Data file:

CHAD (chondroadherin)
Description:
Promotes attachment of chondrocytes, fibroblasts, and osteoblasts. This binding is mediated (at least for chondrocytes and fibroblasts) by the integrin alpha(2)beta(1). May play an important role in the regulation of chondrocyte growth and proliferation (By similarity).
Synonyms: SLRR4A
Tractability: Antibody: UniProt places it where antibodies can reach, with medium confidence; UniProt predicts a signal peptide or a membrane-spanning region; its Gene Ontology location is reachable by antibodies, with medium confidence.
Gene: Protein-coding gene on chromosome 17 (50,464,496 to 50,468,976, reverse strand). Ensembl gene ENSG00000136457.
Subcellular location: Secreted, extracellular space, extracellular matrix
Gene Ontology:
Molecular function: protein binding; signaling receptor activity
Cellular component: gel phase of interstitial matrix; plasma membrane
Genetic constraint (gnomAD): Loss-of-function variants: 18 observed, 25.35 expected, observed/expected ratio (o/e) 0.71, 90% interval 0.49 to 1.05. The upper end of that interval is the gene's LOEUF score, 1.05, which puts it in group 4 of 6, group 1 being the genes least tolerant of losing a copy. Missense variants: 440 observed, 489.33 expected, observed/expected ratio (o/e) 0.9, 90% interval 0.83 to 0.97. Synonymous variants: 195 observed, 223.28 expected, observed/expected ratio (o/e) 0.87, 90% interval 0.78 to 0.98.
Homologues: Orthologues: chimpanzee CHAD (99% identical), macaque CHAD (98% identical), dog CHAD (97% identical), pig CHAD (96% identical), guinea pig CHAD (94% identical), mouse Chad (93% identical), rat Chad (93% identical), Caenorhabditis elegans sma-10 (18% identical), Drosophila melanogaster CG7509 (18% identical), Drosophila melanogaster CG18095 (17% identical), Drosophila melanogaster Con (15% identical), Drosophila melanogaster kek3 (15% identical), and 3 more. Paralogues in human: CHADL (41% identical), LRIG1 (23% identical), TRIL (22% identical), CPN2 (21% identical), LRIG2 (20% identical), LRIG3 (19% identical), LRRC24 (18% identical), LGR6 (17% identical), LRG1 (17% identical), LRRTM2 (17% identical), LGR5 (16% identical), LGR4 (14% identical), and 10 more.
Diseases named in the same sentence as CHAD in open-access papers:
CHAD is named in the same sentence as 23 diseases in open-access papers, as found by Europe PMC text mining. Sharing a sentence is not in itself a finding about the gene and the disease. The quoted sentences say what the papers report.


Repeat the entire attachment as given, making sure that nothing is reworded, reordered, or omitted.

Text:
CHAD (chondroadherin)
Description:
Promotes attachment of chondrocytes, fibroblasts, and osteoblasts. This binding is mediated (at least for chondrocytes and fibroblasts) by the integrin alpha(2)beta(1). May play an important role in the regulation of chondrocyte growth and proliferation (By similarity).
Synonyms: SLRR4A
Tractability: Antibody: UniProt places it where antibodies can reach, with medium confidence; UniProt predicts a signal peptide or a membrane-spanning region; its Gene Ontology location is reachable by antibodies, with medium confidence.
Gene: Protein-coding gene on chromosome 17 (50,464,496 to 50,468,976, reverse strand). Ensembl gene ENSG00000136457.
Subcellular location: Secreted, extracellular space, extracellular matrix
Gene Ontology:
Molecular function: protein binding; signaling receptor activity
Cellular component: gel phase of interstitial matrix; plasma membrane
Genetic constraint (gnomAD): Loss-of-function variants: 18 observed, 25.35 expected, observed/expected ratio (o/e) 0.71, 90% interval 0.49 to 1.05. The upper end of that interval is the gene's LOEUF score, 1.05, which puts it in group 4 of 6, group 1 being the genes least tolerant of losing a copy. Missense variants: 440 observed, 489.33 expected, observed/expected ratio (o/e) 0.9, 90% interval 0.83 to 0.97. Synonymous variants: 195 observed, 223.28 expected, observed/expected ratio (o/e) 0.87, 90% interval 0.78 to 0.98.
Homologues: Orthologues: chimpanzee CHAD (99% identical), macaque CHAD (98% identical), dog CHAD (97% identical), pig CHAD (96% identical), guinea pig CHAD (94% identical), mouse Chad (93% identical), rat Chad (93% identical), Caenorhabditis elegans sma-10 (18% identical), Drosophila melanogaster CG7509 (18% identical), Drosophila melanogaster CG18095 (17% identical), Drosophila melanogaster Con (15% identical), Drosophila melanogaster kek3 (15% identical), and 3 more. Paralogues in human: CHADL (41% identical), LRIG1 (23% identical), TRIL (22% identical), CPN2 (21% identical), LRIG2 (20% identical), LRIG3 (19% identical), LRRC24 (18% identical), LGR6 (17% identical), LRG1 (17% identical), LRRTM2 (17% identical), LGR5 (16% identical), LGR4 (14% identical), and 10 more.
Diseases named in the same sentence as CHAD in open-access papers:
CHAD is named in the same sentence as 23 diseases in open-access papers, as found by Europe PMC text mining. Sharing a sentence is not in itself a finding about the gene and the disease. The quoted sentences say what the papers report.